Roadside boutique


Sunset over Mwanza


Lake Victoria at dusk


Lake Victoria from Capri Point


Come on boys!


Joshua has got big and strong!


Boy crossing the lake on some weird contraption


Where to next?

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One year on…

One year on. How did that happen? Life goes on pretty much as before apart from our road trip in July. For lack of anything else to do and tight finances, we decided to hop in the tank and drive west towards Lake Tanganyika. We found that this was a very long way to drive, that the roads were quite dreadful at times, that Tanzania gets wilder as you venture west and that it is a beautiful country. We set off from Moshi, full of promise and enthusiasm for the unknown road ahead. Armed with a tent, provisions and water, what could possibly go wrong? Our destination was Kigoma on the lake, where we aimed to spend a few nights and trek to see the chimps. On the way there we passed some small towns, many tiny villages and not much else.   Stunning views, friendly people, stranded people, broken down cars, overturned lorries, many cows and goats and rivers and very long dusty roads.

Despite warnings of bandits, breakdowns and poor roads we encountered nothing but kindness.  We are strangers in this country but are welcomed everywhere we go.  We are travellers interested in seeing the country and talking to people and the smiles we get are priceless and welcoming.  People go out of their way to help us, we never feel threatened or frightened and there is always the feeling that whatever happens will be ok.  It is shameful that we do not, in general, give the same welcome to those who choose to come an live in Europe!  Having followed the news about the migrants dying by the hundreds at sea and the ones “trapped” in Calais and being treated like animals, I feel humbled that people here have it in their heart to welcome us as white people who once colonised their country, treated them worse than animals and were part of the slave trade.  Not only that, but some white people continue to profit from the spoils of Africa by continuing to live and exploit the country and the people as they did so in colonial times.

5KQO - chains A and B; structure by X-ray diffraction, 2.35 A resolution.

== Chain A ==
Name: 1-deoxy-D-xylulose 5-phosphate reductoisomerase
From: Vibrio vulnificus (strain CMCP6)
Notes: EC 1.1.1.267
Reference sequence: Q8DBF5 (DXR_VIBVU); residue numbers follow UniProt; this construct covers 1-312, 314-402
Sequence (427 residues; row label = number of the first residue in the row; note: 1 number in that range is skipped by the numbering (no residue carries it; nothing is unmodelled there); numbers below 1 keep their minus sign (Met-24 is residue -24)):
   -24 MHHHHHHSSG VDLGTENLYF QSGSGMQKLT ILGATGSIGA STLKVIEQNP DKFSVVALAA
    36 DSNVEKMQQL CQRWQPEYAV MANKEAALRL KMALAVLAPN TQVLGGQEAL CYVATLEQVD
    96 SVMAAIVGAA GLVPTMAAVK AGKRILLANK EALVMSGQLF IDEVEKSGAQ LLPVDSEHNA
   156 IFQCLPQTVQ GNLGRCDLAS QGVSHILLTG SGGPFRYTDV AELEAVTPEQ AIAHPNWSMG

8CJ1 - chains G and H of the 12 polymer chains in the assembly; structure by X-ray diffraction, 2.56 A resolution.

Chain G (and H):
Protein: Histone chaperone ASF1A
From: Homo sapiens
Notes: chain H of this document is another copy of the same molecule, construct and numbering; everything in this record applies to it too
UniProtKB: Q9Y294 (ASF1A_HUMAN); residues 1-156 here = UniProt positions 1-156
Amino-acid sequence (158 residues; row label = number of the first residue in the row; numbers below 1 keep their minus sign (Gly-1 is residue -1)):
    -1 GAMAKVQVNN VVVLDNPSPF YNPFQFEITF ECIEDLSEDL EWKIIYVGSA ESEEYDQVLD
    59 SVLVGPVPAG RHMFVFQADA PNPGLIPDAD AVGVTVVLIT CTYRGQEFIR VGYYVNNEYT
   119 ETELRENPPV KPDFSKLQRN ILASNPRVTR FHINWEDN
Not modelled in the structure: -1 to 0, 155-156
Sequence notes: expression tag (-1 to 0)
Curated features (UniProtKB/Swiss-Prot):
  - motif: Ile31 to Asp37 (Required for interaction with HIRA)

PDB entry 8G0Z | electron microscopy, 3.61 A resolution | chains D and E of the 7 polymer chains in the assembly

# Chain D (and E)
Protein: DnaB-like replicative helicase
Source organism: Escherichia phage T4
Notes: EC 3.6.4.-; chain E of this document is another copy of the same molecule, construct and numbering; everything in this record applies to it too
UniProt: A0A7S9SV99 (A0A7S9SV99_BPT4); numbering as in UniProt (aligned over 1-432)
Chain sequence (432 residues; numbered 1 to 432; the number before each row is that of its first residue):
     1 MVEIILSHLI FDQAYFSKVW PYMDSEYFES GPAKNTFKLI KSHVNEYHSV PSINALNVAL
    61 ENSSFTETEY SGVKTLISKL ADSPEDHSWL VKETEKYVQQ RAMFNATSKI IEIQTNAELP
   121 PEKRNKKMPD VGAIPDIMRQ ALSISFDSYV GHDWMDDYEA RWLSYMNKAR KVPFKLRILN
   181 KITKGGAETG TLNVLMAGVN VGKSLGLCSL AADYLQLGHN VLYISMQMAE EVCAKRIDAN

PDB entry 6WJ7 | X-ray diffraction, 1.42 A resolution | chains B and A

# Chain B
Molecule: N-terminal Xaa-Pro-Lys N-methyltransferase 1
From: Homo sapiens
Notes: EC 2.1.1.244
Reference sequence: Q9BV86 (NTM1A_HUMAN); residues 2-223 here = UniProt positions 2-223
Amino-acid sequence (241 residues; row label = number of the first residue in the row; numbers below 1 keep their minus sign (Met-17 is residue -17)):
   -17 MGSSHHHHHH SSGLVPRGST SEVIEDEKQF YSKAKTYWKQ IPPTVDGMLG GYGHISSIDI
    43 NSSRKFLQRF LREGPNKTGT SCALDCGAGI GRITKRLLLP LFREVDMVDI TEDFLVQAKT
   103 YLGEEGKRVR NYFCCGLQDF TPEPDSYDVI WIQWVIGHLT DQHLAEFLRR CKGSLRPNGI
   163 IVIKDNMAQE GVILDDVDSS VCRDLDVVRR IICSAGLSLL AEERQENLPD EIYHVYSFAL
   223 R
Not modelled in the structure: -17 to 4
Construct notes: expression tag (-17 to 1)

So how come “we” are still welcomed “here” with open arms, kindness and generosity and “they” are not welcomed “there”?  It saddens me to see such greed and hypocrisy still so entrenched.

So on a more positive note, get out there and explore.  It is a beautiful country with kind, generous people.  On the road, we stopped to give people lifts and to help those who had broken down.  One car, the only car, in front of us near Kahama, blew a tire.  It went flying off into the bush.  We stopped to help and were met with intense gratitude.  It turned out the guy we helped was the District engineer for Kahama and he insisted on helping us find somewhere to stay.  We ended up sitting with him and some of his colleagues for the evening as they insisted on buying us drink after drink and discussing politics.  We had to refuse dinner and a night out clubbing!

We had “interesting” breakfasts in the local hotels we stayed at.  A good introduction was liver stew and spaghetti with chicken broth.  What I would have given for a bowl of muesli…  The general chaos was the same in all the towns we passed.  To a western eye, chaos prevails.  Nothing seems to make sense or follow what we tend to see as logical and rational.


The long road ahead and nice tarmac too.


Only the odd bike for company….


One of many local churches


Mangoes and more mangoes


Local boutique


Charcoal transport


Water transport


Where is the tarmac gone?!


Singuida lake


Singuida lake


Not quite sure what to choose for breakfast….


Bananas for the road


Typical dusty roads, miles and miles….

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We stopped in Babati, Singida, Kahama, Kibondo and finally Kigoma.  In Singida region we saw the Nyaturu tribes, in Kahama a huge gold mine and in Kibondo we were transported to a wild west town!  After travelling for over 1,500kms we finally arrived, dusty and in awe of the scenery we had seen, the wilderness and the lack of other white people.  For a time, we were celebrities and aroused great curiosity in the people we came across.  I wonder what it was like 100 years ago and more…

Train station

Kigoma train station

Kigoma turned out to be a pleasant small town with a manageable market.  Kigoma the largest port on Lake Tanganyika since historically it was the only one that had a functioning railway connection.  The railway still runs to Kigoma but it is sporadic and unrealiable.  According to Michael Palin: “The train is not in good shape. Most of the windows are broken, and that’s only in First Class. There are, considerately, two types of lavatory, announced on their doors as ‘High Type’ (European) and ‘Low Type’ (non-European). Once we are underway, I approach the High Type, prepared for the worst, only to find that it is not there at all. The High Type has vanished, leaving behind only a hole in the floor.”  The train station at Kigoma is a beautiful building dating from the German times.